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# INFLUENCE LINES FOR STATICALLY INDETERMINATE STRUCTURES

4.1. Introduction The basic procedure for constructing inﬂuence lines for indeterminate structures is the same as that for determinate structures. The procedure essentially involves computing the values of the response function of interest for various positions of a unit load on the structure and plotting the response function values as ordinates against the position of the unit load as abscissa to obtain the inﬂuence line. The inﬂuence lines for indeterminate structures, however, are generally curved lines. Thus the construction of inﬂuence lines for indeterminate structures requires computation of many more ordinates than necessary in the case of determinate structures. 4.2. Influence Lines for Beams and Trusses Consider the continuous beam shown in Fig. 15.1(a). Suppose that we wish to draw the inﬂuence line for the vertical reaction at the interior support B of the beam. The beam is subjected to a downward-moving concentrated load of unit magnitude, the position of which is deﬁned by the coordinate x measured from the left end A of the beam, as shown in the ﬁgure. To develop the inﬂuence line for the reaction By, we need to determine the expression for By in terms of the variable position x of the unit load. Noting that the beam is statically indeterminate to the ﬁrst degree, we select the reaction By to be the redundant. The roller support at B is then removed from the actual indeterminate beam to obtain the statically determinate primary beam shown in Fig. 15.1(b). Next, the primary beam is subjected, separately, to the unit load positioned at an arbitrary point X at a distance x from the left end, and the redundant By, as shown in Fig. 15.1(b) and (c), respectively. The expression for By can now be determined by using the compatibility condition that the defection of the primary beam at B due to the combined effect of the external unit load and the unknown redundant By must be equal to zero. Thus
f BX  f BB B y  0

from which
f By   BX        (4.1) f BB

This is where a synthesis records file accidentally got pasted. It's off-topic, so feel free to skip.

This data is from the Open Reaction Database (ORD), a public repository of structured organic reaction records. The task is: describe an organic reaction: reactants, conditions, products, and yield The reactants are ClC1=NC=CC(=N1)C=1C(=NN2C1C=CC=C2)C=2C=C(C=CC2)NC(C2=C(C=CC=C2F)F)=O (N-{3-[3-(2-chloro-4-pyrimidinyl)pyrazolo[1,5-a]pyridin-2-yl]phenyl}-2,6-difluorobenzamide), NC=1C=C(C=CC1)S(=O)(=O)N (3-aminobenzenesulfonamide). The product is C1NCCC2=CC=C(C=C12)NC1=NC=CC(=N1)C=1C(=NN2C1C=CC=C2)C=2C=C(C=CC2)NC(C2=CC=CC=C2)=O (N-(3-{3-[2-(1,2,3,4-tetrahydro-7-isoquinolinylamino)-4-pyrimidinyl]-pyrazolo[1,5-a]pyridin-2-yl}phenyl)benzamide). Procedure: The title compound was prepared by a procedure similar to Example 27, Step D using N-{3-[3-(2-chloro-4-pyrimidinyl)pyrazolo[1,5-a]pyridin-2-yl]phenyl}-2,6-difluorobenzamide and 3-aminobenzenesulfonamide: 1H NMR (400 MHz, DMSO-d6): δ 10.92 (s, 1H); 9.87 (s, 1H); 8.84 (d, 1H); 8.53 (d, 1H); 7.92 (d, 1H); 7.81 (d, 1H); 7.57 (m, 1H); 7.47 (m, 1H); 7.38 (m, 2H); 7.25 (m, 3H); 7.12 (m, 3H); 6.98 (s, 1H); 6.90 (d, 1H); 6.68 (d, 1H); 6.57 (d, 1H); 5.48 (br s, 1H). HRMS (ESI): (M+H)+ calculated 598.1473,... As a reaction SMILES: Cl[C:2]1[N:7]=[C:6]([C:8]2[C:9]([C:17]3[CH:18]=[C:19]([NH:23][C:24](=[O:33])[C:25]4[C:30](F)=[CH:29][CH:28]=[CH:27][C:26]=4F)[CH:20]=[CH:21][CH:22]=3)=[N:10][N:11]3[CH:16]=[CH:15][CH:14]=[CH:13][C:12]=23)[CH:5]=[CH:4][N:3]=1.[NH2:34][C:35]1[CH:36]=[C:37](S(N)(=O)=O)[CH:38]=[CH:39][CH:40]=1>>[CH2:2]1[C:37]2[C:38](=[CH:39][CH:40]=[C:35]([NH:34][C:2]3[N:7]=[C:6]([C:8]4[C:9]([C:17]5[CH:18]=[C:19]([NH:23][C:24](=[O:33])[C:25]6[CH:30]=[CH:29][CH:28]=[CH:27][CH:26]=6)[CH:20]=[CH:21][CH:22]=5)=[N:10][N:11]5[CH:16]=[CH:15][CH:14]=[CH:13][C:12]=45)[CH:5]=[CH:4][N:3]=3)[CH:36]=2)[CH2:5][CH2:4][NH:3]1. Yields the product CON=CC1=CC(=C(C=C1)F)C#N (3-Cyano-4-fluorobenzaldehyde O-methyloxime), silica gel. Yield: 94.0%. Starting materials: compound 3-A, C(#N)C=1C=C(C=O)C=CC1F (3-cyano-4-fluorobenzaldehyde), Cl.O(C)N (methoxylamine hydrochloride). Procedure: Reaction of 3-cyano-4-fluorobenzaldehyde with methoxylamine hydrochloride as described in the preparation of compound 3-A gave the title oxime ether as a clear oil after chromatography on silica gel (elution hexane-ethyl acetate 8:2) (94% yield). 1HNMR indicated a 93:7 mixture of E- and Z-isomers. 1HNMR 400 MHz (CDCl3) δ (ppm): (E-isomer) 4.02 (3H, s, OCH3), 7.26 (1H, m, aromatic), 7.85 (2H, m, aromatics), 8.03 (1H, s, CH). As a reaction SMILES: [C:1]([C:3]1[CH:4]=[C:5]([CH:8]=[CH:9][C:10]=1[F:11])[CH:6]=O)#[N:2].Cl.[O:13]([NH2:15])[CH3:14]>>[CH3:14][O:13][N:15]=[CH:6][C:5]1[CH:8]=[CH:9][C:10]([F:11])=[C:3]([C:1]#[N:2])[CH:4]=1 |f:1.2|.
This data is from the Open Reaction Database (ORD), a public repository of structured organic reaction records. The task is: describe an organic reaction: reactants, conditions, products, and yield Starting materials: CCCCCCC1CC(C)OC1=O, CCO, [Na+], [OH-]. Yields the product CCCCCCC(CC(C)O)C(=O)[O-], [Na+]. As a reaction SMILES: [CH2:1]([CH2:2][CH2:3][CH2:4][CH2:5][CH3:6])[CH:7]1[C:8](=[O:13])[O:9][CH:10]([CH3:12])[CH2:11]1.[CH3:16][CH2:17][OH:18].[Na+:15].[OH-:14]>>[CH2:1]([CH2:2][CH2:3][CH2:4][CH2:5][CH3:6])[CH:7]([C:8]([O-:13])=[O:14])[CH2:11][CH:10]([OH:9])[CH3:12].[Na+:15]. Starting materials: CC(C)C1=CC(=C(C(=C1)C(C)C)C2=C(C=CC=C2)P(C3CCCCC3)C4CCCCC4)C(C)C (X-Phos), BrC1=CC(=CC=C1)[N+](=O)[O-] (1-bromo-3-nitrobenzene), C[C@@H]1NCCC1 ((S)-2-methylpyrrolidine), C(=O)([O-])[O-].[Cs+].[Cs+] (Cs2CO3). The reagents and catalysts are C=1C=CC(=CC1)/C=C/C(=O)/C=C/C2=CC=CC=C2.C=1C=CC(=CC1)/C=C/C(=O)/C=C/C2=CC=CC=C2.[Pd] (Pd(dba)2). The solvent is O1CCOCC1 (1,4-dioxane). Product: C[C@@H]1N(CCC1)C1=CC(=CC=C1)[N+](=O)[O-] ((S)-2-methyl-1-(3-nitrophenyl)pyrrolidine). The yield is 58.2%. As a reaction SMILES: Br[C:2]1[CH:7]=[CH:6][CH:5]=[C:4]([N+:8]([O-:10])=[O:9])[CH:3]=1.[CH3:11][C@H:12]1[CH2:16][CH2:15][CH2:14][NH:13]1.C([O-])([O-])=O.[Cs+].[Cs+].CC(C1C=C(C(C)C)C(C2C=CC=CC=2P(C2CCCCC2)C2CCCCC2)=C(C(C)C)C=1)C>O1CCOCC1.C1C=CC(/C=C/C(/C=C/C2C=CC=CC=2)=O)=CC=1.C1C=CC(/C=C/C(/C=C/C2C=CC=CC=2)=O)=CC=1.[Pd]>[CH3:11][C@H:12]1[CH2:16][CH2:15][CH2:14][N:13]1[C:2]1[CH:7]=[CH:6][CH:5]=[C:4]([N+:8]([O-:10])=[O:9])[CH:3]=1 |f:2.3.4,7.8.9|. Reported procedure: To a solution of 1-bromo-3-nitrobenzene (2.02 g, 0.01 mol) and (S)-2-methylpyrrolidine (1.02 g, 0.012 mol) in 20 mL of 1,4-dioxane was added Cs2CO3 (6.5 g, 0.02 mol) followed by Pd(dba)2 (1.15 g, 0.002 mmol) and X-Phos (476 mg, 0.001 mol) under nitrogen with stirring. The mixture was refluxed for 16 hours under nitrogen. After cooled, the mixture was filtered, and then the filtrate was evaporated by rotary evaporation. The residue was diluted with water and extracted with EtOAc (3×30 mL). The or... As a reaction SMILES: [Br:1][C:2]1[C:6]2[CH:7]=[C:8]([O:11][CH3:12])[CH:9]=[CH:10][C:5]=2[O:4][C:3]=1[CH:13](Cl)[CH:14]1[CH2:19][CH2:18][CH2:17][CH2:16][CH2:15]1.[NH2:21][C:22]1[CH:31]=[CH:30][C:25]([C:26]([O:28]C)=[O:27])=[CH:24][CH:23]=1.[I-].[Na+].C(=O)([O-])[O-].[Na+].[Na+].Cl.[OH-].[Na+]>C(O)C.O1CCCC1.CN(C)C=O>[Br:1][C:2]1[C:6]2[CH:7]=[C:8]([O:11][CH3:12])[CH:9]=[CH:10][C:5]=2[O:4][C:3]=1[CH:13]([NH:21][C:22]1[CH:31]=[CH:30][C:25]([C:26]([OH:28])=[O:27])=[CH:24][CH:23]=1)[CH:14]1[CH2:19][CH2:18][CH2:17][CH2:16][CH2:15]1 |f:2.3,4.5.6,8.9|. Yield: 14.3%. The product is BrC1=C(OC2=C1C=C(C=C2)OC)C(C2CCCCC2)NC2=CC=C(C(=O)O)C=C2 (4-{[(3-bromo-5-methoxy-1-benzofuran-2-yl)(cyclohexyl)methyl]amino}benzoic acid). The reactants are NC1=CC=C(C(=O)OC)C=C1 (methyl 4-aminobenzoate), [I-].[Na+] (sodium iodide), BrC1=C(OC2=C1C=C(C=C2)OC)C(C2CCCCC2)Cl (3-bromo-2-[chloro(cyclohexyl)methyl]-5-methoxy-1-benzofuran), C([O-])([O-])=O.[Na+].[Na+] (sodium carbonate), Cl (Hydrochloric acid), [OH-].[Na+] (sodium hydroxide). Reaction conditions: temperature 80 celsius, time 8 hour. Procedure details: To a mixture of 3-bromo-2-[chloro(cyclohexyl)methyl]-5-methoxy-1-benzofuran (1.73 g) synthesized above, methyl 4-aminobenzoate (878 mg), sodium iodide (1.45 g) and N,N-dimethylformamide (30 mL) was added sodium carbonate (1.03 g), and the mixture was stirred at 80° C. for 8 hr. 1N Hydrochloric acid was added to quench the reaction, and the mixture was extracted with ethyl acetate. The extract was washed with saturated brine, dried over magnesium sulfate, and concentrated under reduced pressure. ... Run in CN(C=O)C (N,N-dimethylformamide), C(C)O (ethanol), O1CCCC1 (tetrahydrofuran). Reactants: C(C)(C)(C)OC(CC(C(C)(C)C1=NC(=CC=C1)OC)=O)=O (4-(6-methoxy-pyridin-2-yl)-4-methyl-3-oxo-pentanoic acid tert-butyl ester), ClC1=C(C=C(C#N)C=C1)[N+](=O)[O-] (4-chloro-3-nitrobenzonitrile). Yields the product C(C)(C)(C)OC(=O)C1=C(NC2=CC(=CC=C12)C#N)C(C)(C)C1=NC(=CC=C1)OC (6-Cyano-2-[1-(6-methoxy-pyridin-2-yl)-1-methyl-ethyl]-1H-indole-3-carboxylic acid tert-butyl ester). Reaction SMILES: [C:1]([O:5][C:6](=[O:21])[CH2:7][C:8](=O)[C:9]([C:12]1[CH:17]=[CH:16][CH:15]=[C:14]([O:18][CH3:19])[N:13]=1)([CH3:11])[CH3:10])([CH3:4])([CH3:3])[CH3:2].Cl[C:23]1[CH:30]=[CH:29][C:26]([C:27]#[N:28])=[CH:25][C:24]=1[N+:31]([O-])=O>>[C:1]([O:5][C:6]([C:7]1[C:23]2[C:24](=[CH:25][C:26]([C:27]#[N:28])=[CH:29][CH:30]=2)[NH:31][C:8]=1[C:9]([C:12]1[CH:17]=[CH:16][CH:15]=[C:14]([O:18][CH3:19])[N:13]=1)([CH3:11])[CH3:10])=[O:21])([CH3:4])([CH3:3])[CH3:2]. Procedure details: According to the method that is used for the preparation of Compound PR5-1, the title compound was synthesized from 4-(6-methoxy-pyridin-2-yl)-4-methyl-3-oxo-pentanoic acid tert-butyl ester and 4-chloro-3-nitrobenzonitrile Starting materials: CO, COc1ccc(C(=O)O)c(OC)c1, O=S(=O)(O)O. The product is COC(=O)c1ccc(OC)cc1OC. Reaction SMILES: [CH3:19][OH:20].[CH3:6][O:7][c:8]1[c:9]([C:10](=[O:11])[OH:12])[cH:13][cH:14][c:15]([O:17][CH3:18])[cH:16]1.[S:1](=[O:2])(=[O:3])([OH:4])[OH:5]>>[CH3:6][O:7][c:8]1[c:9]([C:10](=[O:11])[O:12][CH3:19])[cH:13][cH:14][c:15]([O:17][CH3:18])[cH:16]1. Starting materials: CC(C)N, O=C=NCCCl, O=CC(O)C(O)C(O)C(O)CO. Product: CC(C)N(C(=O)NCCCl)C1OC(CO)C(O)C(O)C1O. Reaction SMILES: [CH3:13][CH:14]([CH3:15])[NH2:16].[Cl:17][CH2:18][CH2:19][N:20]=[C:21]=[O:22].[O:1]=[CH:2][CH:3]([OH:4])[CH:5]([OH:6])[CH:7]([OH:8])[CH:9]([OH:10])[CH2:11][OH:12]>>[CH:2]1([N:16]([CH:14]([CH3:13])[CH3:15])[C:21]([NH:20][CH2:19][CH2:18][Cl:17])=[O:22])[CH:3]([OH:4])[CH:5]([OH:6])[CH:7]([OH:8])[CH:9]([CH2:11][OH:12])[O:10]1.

15. in the positive direction of the redundant By). note from Fig. . which represents the position of point X. (4.2) f BB which represents the equation of the inﬂuence line for By. according to which the deflection at B due to a unit load at X must be equal to the deflection at X due to a unit load B. unlike the case of statically determinate structures.in which the flexibility coefficient f BX denotes the deflection of the primary beam at B due to the unit load at X (Fig.1) can be rewritten as f By   XB        (4. this equation indicates that the influence line for By can be obtained by multiplying the deflected shape of the primary beam due to the unit load at B by the scaling factor  1 f BB . therefore.2) for the influence line for By that since f BB is a constant. the influence lines for the remaining reactions and the shears and bending moments of the beam can be obtained through equilibrium considerations. The unit load needs to be placed on the primary beam only at B. Thus Eq. the influence line for its reaction By is a curved line. and the deflections f XB at a number of points X along the beam are to be computed. as shown in Fig. Note that this scaling yields a deflected shape. the removal of support B from the indeterminate beam does not render it statically unstable. 15. the ordinate of the influence line at any point X is proportional to the deflection f XB of the primary beam at that point due to the unit load at B. 15. The foregoing observation shows the validity of Muller-Breslau’s principle for indeterminate structures. Furthermore. 15. as abscissa.e..1(c)). (4.1(d) that. f BX  f XB . The inﬂuence line f can then be constructed by plotting the values of the ratio  XB as ordinates against the f BB distance x. the influence line for By can be obtained by removing the support B from the original beam and by giving the released beam a unit displacement in the direction of By.1(d).1(b)). Once the influence line for the redundant By has been determined. Also. with a unit displacement at B. that is. whereas the flexibility coefficient f BB denotes the deflection at B due to the unit value of the redundant By (Fig. It can be seen from Eq. According to this principle. Note that the deflections f XB and f BB are considered to be positive when in the upward direction (i. Construction of the influence line for By is accomplished by applying Maxwell’s law of reciprocal deflections.